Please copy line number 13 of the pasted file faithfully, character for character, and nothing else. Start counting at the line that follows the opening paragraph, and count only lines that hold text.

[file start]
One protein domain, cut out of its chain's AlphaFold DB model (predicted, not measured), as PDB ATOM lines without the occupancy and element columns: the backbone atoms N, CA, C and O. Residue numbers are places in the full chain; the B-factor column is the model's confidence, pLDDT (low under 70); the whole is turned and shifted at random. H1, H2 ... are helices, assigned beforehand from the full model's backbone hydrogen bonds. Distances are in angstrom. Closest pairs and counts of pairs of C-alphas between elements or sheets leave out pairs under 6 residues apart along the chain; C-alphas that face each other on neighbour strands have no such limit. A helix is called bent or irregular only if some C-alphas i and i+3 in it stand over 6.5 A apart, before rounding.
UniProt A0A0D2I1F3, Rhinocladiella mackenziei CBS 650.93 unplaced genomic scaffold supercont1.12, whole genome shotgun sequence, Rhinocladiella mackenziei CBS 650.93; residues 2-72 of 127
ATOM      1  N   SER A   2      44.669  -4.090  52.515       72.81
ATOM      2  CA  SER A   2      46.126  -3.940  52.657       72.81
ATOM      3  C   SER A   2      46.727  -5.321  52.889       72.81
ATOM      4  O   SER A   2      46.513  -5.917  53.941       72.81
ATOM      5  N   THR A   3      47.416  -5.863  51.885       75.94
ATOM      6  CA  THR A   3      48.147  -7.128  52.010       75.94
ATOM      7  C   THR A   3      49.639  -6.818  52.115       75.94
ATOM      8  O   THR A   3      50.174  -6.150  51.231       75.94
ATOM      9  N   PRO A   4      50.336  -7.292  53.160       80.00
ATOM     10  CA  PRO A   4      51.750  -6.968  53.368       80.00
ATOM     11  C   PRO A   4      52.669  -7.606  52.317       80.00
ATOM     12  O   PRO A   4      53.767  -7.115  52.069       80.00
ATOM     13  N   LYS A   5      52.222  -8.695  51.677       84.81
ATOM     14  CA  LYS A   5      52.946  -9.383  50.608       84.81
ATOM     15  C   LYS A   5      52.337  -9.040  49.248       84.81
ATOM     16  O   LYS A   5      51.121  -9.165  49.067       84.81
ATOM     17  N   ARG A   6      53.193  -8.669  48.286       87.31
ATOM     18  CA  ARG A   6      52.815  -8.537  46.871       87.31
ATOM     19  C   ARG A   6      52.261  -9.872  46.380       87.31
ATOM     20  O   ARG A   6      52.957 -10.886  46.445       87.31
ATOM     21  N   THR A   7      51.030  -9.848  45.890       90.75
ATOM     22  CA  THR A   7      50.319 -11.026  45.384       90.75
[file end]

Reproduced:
ATOM     12  O   PRO A   4      53.767  -7.115  52.069       80.00